I started at Tech in March 1989, when I was hired as the receptionist for the Alumni Association. After several different roles there, I moved over to the Institute for Bioengineering and Bioscience as an administrative support person. From there, I went to the College of Engineering, where I served as the executive assistant to Dean Don Giddons, until he retired. I then went to the School of Chemical & Biomolecular Engineering (ChBE), serving as the chair’s assistant for Cecil J. “Pete” Silas Chair and Professor Ronald Rousseau. About a year into my ChBE role, Jane Ammons, who was the ISyE school chair at that time, asked me if I was interested in applying for the executive assistant position her office had available, which is how I ultimately ended up at ISyE. And then I moved into the role of ISyE’s HR administrative manager, which I’ve held for five years.

What made you want to move into your current position?

HR is really all about people. It’s about building relationships. So when I was considering this position, I realized that it would be a unique opportunity to work more closely with people on both a personal and a professional level. I’m also passionate about the administrative and organizational process side of things.

What does a typical day look like for you?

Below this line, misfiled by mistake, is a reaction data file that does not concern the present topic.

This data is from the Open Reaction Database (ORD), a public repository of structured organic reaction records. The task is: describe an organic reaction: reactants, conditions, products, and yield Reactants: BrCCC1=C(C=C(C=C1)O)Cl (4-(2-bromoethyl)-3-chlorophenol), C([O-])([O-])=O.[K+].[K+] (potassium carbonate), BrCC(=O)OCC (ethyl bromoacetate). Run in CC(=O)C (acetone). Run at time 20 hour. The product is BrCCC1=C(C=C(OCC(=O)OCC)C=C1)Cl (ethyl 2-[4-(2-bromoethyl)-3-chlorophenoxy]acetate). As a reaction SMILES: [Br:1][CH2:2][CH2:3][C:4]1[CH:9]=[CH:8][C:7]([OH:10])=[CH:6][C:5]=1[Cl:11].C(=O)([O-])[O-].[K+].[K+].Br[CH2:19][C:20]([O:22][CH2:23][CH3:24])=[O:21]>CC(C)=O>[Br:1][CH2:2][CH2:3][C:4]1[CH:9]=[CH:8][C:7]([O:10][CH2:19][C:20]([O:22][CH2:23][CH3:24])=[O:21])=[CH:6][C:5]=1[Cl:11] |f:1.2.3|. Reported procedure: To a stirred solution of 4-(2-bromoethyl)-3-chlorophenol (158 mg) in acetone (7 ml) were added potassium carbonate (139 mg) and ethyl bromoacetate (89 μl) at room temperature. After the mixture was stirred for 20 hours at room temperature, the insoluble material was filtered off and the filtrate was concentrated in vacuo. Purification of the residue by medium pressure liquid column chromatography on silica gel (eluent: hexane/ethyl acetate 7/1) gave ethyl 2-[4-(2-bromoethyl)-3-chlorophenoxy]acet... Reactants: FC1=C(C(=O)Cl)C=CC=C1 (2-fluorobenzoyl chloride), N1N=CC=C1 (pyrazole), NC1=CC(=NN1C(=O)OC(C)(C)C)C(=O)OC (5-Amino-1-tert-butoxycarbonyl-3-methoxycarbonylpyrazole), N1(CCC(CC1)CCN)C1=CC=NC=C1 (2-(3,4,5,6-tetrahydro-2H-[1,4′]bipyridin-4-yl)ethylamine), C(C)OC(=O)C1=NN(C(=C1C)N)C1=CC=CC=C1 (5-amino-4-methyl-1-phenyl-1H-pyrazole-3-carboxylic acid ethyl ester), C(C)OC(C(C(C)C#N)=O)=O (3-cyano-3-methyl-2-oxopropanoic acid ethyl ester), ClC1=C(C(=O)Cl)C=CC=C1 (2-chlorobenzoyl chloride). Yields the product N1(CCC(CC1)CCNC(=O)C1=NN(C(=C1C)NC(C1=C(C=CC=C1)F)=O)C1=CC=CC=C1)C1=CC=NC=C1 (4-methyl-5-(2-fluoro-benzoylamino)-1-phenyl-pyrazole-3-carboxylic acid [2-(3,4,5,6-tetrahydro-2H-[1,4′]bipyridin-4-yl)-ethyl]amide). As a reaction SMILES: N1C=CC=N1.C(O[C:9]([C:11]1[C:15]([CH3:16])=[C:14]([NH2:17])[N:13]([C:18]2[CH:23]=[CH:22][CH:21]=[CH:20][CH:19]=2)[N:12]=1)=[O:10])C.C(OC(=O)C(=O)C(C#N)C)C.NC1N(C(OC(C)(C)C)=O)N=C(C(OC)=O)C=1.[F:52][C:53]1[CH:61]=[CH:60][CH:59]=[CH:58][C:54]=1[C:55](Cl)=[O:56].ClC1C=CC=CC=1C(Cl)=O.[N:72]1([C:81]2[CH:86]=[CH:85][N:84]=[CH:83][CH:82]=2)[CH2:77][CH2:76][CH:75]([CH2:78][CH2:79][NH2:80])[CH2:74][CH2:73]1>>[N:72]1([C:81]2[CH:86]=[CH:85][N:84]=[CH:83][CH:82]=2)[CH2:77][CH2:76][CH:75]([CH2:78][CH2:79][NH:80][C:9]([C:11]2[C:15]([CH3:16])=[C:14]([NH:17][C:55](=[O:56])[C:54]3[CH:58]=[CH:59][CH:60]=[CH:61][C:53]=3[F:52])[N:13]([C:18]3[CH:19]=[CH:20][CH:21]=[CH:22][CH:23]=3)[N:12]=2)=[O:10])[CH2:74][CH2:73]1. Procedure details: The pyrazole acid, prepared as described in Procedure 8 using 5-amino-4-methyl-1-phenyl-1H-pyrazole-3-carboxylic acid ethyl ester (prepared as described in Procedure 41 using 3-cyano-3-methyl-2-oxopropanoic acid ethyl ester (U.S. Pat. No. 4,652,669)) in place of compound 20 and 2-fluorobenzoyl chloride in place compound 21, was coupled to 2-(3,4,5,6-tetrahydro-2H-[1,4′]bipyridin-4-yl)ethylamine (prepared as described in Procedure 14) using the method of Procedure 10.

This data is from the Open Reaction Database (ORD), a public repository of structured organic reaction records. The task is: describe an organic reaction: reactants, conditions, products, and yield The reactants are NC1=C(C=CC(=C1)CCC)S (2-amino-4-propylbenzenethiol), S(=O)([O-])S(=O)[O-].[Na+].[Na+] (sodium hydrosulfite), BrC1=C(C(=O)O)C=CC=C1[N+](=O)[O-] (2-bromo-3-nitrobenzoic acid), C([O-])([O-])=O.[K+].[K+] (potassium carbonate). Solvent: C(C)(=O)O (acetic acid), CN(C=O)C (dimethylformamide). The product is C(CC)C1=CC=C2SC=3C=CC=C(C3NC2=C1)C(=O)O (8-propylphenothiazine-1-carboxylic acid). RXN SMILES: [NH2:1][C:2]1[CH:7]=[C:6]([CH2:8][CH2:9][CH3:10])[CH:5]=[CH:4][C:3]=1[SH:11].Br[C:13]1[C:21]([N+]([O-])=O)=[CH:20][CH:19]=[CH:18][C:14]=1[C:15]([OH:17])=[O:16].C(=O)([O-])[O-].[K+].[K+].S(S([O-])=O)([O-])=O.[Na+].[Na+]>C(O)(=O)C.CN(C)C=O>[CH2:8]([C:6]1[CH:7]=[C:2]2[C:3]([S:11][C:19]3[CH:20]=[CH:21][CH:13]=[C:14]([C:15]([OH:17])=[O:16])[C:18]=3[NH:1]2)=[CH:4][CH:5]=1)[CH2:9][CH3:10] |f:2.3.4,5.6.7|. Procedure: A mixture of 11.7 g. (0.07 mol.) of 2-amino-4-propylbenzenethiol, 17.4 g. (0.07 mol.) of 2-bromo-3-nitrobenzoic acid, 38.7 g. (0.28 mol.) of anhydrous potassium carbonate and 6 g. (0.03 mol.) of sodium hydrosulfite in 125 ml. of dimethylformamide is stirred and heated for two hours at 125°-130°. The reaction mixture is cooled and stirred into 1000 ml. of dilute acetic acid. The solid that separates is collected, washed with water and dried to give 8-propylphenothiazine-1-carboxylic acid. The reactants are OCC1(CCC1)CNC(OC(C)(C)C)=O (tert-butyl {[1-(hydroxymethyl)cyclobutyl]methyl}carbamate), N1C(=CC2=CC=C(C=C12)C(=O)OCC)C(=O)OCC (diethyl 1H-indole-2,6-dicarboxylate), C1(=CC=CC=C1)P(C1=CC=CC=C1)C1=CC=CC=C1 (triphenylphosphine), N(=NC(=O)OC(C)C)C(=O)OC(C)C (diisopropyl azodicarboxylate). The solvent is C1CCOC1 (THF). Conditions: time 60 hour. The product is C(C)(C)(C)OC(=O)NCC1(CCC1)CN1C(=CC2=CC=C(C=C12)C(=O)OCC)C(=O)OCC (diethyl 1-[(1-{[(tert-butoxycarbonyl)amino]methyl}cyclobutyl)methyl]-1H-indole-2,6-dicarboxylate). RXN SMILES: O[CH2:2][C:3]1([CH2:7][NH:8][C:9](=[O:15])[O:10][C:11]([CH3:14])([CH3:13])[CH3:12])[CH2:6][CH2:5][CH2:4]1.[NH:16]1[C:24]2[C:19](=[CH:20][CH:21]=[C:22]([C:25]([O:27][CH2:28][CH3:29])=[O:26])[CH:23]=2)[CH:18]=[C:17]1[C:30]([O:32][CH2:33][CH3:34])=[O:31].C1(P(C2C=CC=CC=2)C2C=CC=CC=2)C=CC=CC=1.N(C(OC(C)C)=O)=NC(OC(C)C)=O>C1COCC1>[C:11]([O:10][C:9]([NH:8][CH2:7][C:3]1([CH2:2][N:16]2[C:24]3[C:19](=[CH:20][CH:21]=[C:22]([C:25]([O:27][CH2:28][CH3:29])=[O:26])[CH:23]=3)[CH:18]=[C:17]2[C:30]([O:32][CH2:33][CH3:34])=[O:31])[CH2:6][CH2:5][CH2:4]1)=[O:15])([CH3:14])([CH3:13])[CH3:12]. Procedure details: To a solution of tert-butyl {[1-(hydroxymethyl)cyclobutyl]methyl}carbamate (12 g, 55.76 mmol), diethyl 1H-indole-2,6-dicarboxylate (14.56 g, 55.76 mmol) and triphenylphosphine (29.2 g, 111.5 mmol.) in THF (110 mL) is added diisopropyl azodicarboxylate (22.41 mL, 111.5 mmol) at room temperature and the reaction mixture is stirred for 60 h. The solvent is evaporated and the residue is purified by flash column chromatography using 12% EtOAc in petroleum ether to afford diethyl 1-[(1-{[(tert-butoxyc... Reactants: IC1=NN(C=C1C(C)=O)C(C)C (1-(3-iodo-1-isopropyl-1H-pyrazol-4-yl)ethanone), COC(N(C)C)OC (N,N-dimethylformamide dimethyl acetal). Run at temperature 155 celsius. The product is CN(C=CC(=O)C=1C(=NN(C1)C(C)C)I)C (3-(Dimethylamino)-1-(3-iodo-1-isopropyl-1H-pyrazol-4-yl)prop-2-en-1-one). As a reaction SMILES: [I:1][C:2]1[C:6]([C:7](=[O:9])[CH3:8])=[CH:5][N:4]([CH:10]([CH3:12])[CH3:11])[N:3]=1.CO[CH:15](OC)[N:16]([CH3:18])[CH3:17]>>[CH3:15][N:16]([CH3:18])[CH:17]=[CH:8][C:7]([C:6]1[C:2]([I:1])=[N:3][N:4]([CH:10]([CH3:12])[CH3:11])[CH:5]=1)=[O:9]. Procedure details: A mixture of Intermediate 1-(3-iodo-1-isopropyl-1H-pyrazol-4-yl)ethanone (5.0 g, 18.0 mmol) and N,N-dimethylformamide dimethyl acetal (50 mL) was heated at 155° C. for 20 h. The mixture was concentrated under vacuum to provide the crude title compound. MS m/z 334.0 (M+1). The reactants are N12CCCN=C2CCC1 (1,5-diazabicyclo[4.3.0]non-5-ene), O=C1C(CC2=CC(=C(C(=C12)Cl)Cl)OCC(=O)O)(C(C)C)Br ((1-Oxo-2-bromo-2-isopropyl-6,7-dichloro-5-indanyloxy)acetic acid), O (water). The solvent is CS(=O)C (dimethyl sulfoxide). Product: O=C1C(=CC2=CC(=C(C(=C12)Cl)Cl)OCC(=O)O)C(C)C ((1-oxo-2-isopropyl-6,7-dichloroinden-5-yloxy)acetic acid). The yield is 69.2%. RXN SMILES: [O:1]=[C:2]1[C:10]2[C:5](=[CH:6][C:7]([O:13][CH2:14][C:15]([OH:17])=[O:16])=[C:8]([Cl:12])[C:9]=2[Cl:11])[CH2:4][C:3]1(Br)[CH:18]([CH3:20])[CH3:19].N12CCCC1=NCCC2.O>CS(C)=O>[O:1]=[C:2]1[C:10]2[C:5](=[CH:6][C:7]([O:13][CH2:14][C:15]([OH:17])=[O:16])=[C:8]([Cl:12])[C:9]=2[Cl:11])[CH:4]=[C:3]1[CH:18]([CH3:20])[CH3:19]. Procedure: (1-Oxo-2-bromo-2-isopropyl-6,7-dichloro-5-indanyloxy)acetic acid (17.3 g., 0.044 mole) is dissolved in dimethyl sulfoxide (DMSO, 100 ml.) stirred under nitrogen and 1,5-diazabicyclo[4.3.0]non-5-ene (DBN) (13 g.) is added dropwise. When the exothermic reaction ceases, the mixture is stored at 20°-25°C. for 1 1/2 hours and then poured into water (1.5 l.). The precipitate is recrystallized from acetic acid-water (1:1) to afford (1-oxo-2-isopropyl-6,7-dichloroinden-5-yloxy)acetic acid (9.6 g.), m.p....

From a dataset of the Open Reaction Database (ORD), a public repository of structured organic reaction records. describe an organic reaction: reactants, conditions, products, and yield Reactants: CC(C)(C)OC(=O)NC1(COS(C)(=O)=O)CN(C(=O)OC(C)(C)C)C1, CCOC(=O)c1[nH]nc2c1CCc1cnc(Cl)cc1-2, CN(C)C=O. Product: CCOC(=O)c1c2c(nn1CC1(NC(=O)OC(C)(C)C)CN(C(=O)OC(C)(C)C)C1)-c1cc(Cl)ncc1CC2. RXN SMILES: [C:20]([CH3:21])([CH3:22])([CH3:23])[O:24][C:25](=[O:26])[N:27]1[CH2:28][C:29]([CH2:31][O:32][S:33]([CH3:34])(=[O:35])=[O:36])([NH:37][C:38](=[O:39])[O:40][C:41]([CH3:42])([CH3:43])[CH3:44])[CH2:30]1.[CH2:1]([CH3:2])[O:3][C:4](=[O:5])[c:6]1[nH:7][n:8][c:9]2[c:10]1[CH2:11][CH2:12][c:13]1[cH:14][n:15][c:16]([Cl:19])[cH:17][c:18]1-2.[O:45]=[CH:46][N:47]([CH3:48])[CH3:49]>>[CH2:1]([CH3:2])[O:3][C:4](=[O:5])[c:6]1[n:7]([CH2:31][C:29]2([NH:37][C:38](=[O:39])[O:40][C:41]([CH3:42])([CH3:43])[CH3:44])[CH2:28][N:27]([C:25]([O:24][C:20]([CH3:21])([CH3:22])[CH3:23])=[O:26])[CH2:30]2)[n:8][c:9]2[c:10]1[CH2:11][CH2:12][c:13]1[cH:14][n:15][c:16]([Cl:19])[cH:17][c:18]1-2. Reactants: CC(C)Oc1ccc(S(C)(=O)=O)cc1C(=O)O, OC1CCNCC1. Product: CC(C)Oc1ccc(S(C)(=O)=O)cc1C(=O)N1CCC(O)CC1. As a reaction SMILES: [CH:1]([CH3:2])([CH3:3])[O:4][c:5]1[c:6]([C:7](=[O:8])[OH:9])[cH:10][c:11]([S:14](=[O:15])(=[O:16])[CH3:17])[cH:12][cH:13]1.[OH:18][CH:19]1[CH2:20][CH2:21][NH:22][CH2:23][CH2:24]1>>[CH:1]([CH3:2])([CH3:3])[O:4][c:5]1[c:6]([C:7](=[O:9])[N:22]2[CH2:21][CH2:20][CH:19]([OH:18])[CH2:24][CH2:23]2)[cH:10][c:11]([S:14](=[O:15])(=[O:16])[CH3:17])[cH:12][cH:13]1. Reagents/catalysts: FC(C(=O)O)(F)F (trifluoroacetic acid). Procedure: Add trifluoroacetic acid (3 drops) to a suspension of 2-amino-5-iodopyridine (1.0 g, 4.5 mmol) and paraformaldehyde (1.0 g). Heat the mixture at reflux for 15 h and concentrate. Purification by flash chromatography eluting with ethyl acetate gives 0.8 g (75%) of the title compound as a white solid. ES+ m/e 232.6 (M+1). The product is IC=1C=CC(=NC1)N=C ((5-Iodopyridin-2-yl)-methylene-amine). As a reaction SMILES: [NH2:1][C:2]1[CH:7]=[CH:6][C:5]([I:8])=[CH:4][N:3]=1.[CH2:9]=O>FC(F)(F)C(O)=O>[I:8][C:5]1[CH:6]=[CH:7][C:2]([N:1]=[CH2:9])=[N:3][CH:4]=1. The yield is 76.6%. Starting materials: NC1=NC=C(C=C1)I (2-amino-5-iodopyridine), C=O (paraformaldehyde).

I usually have a plan for my day. Typically, it revolves around posting jobs, hiring folks, getting people on payroll and into the Georgia Tech system – just trying to get my to-do list completed. In addition, people drop in numerous times throughout the day to ask questions about policies or procedures or benefits, so there’s a lot of back-and-forth with tasks.

What is the biggest challenge you face in this role?

Communication. I have to make sure I’m giving the right information to the faculty and staff, and help people understand policies and procedures in a non-technical way, particularly if there’s a policy change, like the new $100 surcharge for insuring a spouse who is able to get insurance outside Georgia Tech. [laughing] I always tell people, “Don’t shoot the messenger!”

You have said you hope to remain in this position until you retire. What are some goals you’d like to accomplish while you’re still here?

With Georgia Tech moving over to OneUSG, there’s going to be many opportunities to learn and help people transition to the new system. I want to be an expert on OneUSG, as well as on the new hiring system that managers are being asked to learn.

I also would like to see increased staff engagement at ISyE. That includes more interaction with Professor Romeijn and more interaction between the staff and the faculty. In addition, half of the COE award’s prize money goes to ISyE so we can have a staff engagement activity, and I’m really looking forward to making something special happen out of that fund.

One last question: You’ve been at Tech for many years. What keeps you motivated to be so friendly and engaged with the ISyE faculty and staff?

Without question, it’s relationships. I truly enjoy the people I work with and being able to help someone makes my day. If I know I’ve helped somebody, I’ve done my job.  


  • Workflow Status:Published
  • Created By:Shelley Wunder-Smith
  • Created:12/17/2019
  • Modified By:Shelley Wunder-Smith
  • Modified:12/17/2019